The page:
Spinning

Arwen’s Yarn

Early this summer I visited the alpacas at Stargazer Ranch in Loveland, Colorado. I left with some fleece from Arwen.

I’ve blogged about my trials in cleaning and carding the fleece, but now my efforts have paid off. I have 875 yards of sportweight alpaca in a luscious chestnut color. I photographed this yarn while waiting for a wardrobe change at a recent photo shoot for an upcoming book that will be published by Interweave Press. (I’m the editor of this book but am not allowed to disclose information about it yet.) Encouraged by the amount of yarn I produced, I’ll probably knit it into some sort of warm lace shawl.

The photographer’s assistant, Scotty, was suitably impressed with my yarn and modeled it for me.

Now, there’s an fashionable look!

SOAR Recap

Two weeks ago (has it really been two weeks already?), I had the good fortune to attend Interweave’s premier spinning retreat SOAR (i.e., SpinOff Autumn Retreat) on scholarship. This year, the retreat was in Manchester, New Hampshire, and although the trees weren’t quite yet at the peak of fall beauty, my breath was taken away by all that I learned in five intensive days of spinning. I’m quite certain that I will continue to spin until I’m too feeble to sit upright and hold fleece.

For the first three days, I took Blending and Spinning for Superior Socks by master spinner Michelle Boyd. The most striking things I learned in Michelle’s class are:

  • Socks are more durable if knitted from yarn spun in the worsted method, which is slower than woolen spinning but results in a stronger and smoother yarn that is less likely to wear out or pill.
  • Socks are best if knitted from yarn that has NOT been treated for washability. This is because in making a yarn superwash, the scales on the individual fibers are smoothed down (so they won’t felt). Although this makes for a soft hand and easy washability, socks (and any other garments) knitted from superwash wool have less inherent elasticity and tend to stretch out. I guess that’s why my socks tend to “grow” on my feet by the end of the day.
  • Socks should be knitted with three-ply yarn, which is smoother and more durable than two-ply yarn. Three-ply yarns are also more round when viewed in cross section, which adds structural strength and insulation. They also help prevent shrinkage, as the close-set plies allow little room for fiber compaction. This probably explains why my favorite sock yarns have always been ones with three or five plies.
  • For durability, sock yarn should contain about 20% of a strong extruded fiber such as nylon, rayon, or silk.
  • Socks knitted with the ideal yarn may feel a little stiff on the needles but with will soften and form to the foot after being washed and worn, and they will last longer than socks knitted from softer yarns.
After three days, I was able to produce a fairly consistent three-ply worsted-spun yarn out of a variety of fiber combinations, including blue-face leicester, merino, alpaca, nylon, bamboo, and silk.
And I got reasonably good at chain-plying my samples. Here is a sample of spaced-dyed fleece that I spun, then chain-plied to maintain the color blocks. Thanks to Michelle Boyd for taking a photo of my hands holding the precious yarn.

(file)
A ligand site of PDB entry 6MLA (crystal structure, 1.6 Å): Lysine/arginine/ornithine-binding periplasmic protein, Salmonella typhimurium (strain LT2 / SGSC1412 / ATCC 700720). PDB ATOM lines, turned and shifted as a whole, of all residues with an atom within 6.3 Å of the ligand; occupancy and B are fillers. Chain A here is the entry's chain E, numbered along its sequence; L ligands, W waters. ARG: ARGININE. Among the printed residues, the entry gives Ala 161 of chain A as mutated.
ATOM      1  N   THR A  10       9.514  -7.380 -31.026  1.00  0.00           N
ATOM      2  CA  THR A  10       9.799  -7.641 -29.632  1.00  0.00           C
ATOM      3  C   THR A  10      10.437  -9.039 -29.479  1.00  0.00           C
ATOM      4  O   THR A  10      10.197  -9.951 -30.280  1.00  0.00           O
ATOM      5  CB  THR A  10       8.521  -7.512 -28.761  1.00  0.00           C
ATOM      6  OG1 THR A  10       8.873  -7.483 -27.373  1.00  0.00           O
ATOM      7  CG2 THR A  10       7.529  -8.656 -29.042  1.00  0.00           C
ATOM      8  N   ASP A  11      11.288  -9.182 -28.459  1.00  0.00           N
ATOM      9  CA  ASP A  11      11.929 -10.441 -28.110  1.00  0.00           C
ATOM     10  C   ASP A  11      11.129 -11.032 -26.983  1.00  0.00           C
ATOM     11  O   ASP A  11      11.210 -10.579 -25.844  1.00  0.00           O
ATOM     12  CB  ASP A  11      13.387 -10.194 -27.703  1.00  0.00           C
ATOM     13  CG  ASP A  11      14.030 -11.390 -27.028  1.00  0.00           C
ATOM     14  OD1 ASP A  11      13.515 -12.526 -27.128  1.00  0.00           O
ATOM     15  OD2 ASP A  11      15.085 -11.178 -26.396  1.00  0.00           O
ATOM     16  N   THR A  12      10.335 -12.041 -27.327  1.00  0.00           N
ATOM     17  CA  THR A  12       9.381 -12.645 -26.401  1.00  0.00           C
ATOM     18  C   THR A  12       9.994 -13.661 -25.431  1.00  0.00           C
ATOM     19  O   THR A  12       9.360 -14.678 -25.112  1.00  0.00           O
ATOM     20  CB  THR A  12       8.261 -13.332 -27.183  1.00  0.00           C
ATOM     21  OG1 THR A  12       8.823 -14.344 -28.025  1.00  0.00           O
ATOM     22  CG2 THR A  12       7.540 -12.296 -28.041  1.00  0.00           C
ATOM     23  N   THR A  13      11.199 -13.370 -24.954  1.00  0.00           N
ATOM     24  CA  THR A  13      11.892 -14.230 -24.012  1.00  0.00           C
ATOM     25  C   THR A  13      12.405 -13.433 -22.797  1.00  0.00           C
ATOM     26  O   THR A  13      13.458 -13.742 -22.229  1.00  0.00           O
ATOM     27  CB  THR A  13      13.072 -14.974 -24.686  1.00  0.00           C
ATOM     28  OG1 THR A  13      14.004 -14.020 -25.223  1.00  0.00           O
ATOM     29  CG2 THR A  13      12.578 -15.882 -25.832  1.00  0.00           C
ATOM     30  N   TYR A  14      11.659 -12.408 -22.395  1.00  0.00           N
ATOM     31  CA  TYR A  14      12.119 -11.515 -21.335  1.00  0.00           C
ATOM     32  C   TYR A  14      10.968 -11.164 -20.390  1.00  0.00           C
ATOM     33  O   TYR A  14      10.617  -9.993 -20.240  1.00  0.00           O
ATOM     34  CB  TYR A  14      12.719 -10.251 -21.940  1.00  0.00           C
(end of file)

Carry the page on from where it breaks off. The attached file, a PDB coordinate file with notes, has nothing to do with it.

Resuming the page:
I also took four half-day workshops.
In South American Camelids by Robin Russo, I learned a bit about camel, alpaca, guanaco, and vicuna fibers and I tried my hand at spinning an assortment of them.
From top to bottom: two samples of natural alpaca; lavender alpaca blended with gray Cormo; pin-drafted Suri alpaca; Suri alpaca top; mixed llama hair and down, combed; distinct double-coat llama; homogeneous llama; guanaco top; blend of llama and alpaca; baby Suri alpaca:

 

In An Overview of Rare Breeds by Deborah Robson, I test-spun a variety of wool fibers not widely available but worth looking for.
From top to bottom: Hog Island; North Ronaldsay, Wenselydale, American Jacob, Manx Laughton (my favorite!), Clun Forest, and Black Welsh Mountain:

 

In Navajo Spinning and Handcarding by D.Y. Begay, I tried my hand at using a four-foot Navajo spindle. In addition to twisting some singles, I learned enough to know that I’ll leave this technique to the experts.

 

In Spinning Singles from Commercially-Prepared and Dyed Top by Deb Menz, I learned to make intentional color sequences from dyed fleece. This was a great way to wrap up the retreat–I broke out of my mud-color rut and played with bright and exciting colors. My vibrant skein of over-twisted singles still makes me giddy.

 

When I wasn’t in class, I enjoyed meeting some of the most welcoming and interesting people in my life. Unlike the stereotypical hippy throw-backs to the 1960s, spinners include people from every walk of life. And judging from the people I met at SOAR, they are the most fun-loving people on the planet.
Sign me up for next year!

Ann’s Folly

Back in June, some friends and I visited a nearby alpaca farm and I got the bonehead idea to challenge my friend Sarah to a friendly competition where we’d split a fleece and each make something with it. We chose the first cut of a fleece taken from a cute Huacaya named Arwen (you can see photos of farm and Arwen on my post for June 26, 2011). Here’s my share of the fleece.